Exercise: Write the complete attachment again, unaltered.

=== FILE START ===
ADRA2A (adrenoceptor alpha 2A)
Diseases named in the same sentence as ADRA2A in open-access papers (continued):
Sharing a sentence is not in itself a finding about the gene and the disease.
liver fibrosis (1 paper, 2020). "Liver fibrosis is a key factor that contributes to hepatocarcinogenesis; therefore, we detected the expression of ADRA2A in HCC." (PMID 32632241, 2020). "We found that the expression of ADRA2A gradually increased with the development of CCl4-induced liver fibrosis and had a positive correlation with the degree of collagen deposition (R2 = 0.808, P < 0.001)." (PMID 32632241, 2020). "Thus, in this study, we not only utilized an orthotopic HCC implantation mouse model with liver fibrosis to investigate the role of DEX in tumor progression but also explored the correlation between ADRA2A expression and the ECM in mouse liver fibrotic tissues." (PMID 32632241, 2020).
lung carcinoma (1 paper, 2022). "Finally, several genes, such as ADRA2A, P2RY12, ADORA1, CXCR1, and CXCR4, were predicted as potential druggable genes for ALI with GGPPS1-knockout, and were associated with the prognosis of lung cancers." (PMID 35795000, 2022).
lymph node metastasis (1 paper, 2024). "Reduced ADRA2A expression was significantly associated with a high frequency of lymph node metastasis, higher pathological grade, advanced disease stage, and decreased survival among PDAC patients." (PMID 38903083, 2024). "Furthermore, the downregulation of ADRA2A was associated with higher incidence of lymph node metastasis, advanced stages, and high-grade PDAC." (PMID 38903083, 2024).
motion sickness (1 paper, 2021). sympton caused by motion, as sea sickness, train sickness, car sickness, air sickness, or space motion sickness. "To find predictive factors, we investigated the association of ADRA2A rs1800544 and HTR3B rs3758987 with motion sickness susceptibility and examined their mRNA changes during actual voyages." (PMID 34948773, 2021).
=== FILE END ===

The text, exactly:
ADRA2A (adrenoceptor alpha 2A)
Diseases named in the same sentence as ADRA2A in open-access papers (continued):
Sharing a sentence is not in itself a finding about the gene and the disease.
liver fibrosis (1 paper, 2020). "Liver fibrosis is a key factor that contributes to hepatocarcinogenesis; therefore, we detected the expression of ADRA2A in HCC." (PMID 32632241, 2020). "We found that the expression of ADRA2A gradually increased with the development of CCl4-induced liver fibrosis and had a positive correlation with the degree of collagen deposition (R2 = 0.808, P < 0.001)." (PMID 32632241, 2020). "Thus, in this study, we not only utilized an orthotopic HCC implantation mouse model with liver fibrosis to investigate the role of DEX in tumor progression but also explored the correlation between ADRA2A expression and the ECM in mouse liver fibrotic tissues." (PMID 32632241, 2020).
lung carcinoma (1 paper, 2022). "Finally, several genes, such as ADRA2A, P2RY12, ADORA1, CXCR1, and CXCR4, were predicted as potential druggable genes for ALI with GGPPS1-knockout, and were associated with the prognosis of lung cancers." (PMID 35795000, 2022).
lymph node metastasis (1 paper, 2024). "Reduced ADRA2A expression was significantly associated with a high frequency of lymph node metastasis, higher pathological grade, advanced disease stage, and decreased survival among PDAC patients." (PMID 38903083, 2024). "Furthermore, the downregulation of ADRA2A was associated with higher incidence of lymph node metastasis, advanced stages, and high-grade PDAC." (PMID 38903083, 2024).
motion sickness (1 paper, 2021). sympton caused by motion, as sea sickness, train sickness, car sickness, air sickness, or space motion sickness. "To find predictive factors, we investigated the association of ADRA2A rs1800544 and HTR3B rs3758987 with motion sickness susceptibility and examined their mRNA changes during actual voyages." (PMID 34948773, 2021).